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Trial by Fire - Did Texas execute an innocent man?

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The fire moved quickly through the house, a one-story wood-frame structure in a working-class neighborhood of Corsicana, in northeast Texas. Flames spread along the walls, bursting through doorways, blistering paint and tiles and furniture. Smoke pressed against the ceiling, then banked downward, seeping into each room and through crevices in the windows, staining the morning sky.
Buffie Barbee, who was eleven years old and lived two houses down, was playing in her back yard when she smelled the smoke. She ran inside and told her mother, Diane, and they hurried up the street; that’s when they saw the smoldering house and Cameron Todd Willingham standing on the front porch, wearing only a pair of jeans, his chest blackened with soot, his hair and eyelids singed. He was screaming, “My babies are burning up!” His children—Karmon and Kameron, who were one-year-old twin girls, and two-year-old Amber—were trapped inside.
Willingham told the Barbees to call the Fire Department, and while Dia…

Yemeni authorities 'ignored pleas' to save Ahmed Saleh Abdullah al-Ma'ouri from execution

Yemeni policemen prepare Yahia al-Raghwa,
22,  for his execution outside the central
prison in Sanaa on July 6, 2009.
Yemeni authorities 'ignored pleas' to save prisoner from execution; Death sentences in Yemen are often passed after proceedings that fall short of fair trial standards

Authorities in Yemen "played deaf" to last-ditch calls to save a prisoner who was executed on Wednesday, Amnesty International has said.

Ahmed Saleh Abdullah al-Ma'ouri was shot despite repeated appeals by Amnesty International and after being pardoned by members of the victims' family - normally grounds for a reprieve under Yemeni law.

"We are dismayed that Yemeni authorities went ahead with this execution despite appeals to prevent it happening," said Philip Luther, Amnesty International's director for the Middle East and North Africa.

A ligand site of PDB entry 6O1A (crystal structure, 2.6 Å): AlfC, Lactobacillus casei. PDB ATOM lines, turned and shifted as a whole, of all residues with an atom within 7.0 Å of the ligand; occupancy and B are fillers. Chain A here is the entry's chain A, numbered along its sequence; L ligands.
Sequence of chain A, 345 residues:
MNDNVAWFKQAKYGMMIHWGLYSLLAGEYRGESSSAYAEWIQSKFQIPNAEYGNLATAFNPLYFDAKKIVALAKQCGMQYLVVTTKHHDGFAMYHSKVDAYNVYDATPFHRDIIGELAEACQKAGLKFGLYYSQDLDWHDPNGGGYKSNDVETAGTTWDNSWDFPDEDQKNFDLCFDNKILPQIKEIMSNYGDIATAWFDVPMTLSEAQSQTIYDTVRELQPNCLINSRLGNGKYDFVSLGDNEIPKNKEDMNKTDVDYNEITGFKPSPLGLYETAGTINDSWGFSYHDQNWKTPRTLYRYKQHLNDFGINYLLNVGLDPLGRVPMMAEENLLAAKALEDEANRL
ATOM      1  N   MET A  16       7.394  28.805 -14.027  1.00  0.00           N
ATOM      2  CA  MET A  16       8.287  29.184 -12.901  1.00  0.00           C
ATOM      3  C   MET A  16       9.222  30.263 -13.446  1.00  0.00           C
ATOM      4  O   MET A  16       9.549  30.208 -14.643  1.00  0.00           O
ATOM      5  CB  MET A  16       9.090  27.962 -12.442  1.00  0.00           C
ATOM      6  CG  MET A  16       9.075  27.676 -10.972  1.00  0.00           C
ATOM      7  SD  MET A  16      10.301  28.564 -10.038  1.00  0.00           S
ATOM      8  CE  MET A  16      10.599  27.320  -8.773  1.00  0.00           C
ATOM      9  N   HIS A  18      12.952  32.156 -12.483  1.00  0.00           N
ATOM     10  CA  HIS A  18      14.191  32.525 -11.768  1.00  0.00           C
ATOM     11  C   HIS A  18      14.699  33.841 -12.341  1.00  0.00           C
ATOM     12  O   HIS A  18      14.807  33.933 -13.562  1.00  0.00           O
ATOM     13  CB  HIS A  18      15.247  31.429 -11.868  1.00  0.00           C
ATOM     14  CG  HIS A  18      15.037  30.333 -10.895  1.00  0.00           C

"Until Ahmed's last moments, we were appealing for the execution to at least be delayed, but the authorities played deaf to pleas to save his life."

Amnesty International called for the execution to be halted on Monday, before learning on Wednesday from Ahmed's fellow prisoners that it was still due to go ahead.

In response to renewed calls for a reprieve, the head of the General Prison in al-Baydha told Amnesty International that a request had been submitted to the public prosecution for a postponement but that it had not responded.

An emotional Ahmed called Amnesty International on his way to the prison yard in what may have been his last phone call.

On being told Amnesty International had not been able to reach the public prosecution about his case this morning, he said officials had told him they would not consider appeals without receiving orders from the authorities.

A representative from the public prosecution was present, but refused to speak to Amnesty International when Ahmed tried to hand him the phone.

Ahmed, who had served around 10 years in prison, was executed by shooting at around midday Yemeni time (09:00 GMT).

"It appears that the authorities ignored all pleas to save Ahmed from execution, for reasons which are unclear," said Philip Luther.

"His case now becomes another statistic exposing Yemen's use of this cruel, inhuman and degrading punishment. We once again appeal to the Yemeni authorities to impose a moratorium on executions with a view to abolishing the death penalty."

Ahmed Saleh Abdullah al-Ma'ouri was 1st sentenced to death for the murder of his wife and son in 2003.

Some family members pardoned him and he was subsequently granted a pardon by then President Ali Abdullah Saleh in January 2006, but he was tried and sentenced to death again in September 2006 after other relatives of the victims lodged a fresh complaint.

Ahmed was pardoned for a 2nd time by the then President in 2010 on the basis that a pardon had been granted by the victims' family, but the presidential pardon was later withdrawn for reasons not known to Amnesty International.

Amnesty International has long-standing concerns about the use of the death penalty in Yemen, particularly as death sentences are often passed after proceedings which fall short of fair trial standards.

In 2012, dozens were executed. In 2011, at least 41 people were executed and in 2010, at least 62. Hundreds of people are believed to be under sentence of death.

Source: Amnesty International, February 13, 2013

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